Jump in patients treated on trolleys across hospitals
The numbers on trolleys across the country rose yesterday to almost 500 with emergency departments suffering serious overcrowding.
Some 95 of the 463 patients on trolleys were distributed across wards in a bid to ease congestion.
The worst hit was Beaumont Hospital in Dublin where 48 were on trolleys. A spokeswoman for the hospital said Monday had the highest daily number of attendances at the department in the past 18 months, almost double the average rate.
"In line with the age profile of the area served by the hospital, where one in three residents are aged over 65 and living alone, Beaumont is also seeing a high volume of older people attending the emergency department," she said.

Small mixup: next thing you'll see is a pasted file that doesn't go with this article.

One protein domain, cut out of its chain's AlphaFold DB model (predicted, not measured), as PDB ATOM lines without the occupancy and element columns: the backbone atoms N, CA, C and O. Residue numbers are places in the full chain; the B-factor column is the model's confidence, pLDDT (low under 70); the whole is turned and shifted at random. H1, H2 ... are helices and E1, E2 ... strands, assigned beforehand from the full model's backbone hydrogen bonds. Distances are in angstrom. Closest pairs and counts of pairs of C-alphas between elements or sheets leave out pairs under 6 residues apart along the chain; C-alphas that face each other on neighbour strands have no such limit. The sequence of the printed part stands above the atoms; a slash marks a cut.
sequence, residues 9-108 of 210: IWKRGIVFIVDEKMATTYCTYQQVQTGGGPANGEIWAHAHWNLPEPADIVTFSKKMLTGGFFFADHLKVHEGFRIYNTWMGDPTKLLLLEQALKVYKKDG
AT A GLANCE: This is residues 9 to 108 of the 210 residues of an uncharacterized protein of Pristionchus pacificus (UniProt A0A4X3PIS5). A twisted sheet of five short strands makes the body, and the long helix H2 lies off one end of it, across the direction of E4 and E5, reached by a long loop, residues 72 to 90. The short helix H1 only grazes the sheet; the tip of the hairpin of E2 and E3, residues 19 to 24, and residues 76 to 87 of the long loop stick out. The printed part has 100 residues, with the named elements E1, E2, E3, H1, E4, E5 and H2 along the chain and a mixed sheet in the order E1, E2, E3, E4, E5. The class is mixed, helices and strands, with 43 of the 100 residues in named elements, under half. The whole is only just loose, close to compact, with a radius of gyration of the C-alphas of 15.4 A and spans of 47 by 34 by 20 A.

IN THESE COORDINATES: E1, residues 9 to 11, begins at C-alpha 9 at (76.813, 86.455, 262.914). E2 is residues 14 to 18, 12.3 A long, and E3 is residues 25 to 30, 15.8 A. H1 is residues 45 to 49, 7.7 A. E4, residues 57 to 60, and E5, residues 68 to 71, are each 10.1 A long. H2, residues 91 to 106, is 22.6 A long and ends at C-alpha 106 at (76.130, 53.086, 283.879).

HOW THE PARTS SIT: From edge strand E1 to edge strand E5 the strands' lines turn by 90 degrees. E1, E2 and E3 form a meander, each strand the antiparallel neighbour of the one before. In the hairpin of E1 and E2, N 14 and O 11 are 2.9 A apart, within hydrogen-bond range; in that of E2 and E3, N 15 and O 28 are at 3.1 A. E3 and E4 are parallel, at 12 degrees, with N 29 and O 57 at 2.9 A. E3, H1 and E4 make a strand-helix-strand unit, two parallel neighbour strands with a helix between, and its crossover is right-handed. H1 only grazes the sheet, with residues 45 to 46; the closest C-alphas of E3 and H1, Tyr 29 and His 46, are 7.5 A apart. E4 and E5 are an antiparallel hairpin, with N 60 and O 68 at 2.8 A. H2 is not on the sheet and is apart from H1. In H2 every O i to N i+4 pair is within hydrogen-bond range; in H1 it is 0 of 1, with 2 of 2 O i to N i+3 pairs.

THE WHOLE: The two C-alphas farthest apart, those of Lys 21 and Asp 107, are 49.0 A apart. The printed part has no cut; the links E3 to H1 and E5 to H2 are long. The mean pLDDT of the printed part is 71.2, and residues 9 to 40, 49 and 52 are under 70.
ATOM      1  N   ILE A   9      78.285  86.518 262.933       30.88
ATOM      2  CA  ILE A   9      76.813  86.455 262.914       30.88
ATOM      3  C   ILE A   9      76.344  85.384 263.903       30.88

"This includes a growing number of patients presenting with respiratory and influenza symptoms."
Tallaght Hospital emergency consultant Dr James Gray said more of the 463 patients on trolleys in emergency departments should have been moved to wards.
Other hospitals that suffered overcrowding included St Vincent's Hospital in Dublin, Our Lady of Lourdes Hospital in Drogheda and the Mater Hospital in the capital.
Health Minister Leo Varadkar, who visited six hospital emergency departments on Monday, said efforts were being made to ease overcrowding by reducing admission of patients from waiting lists and monitoring discharges in order to keep as many beds free as possible.
The advice to people is to contact their GP. If possible, GPs are asked not to send patients to emergency rooms unless absolutely necessary.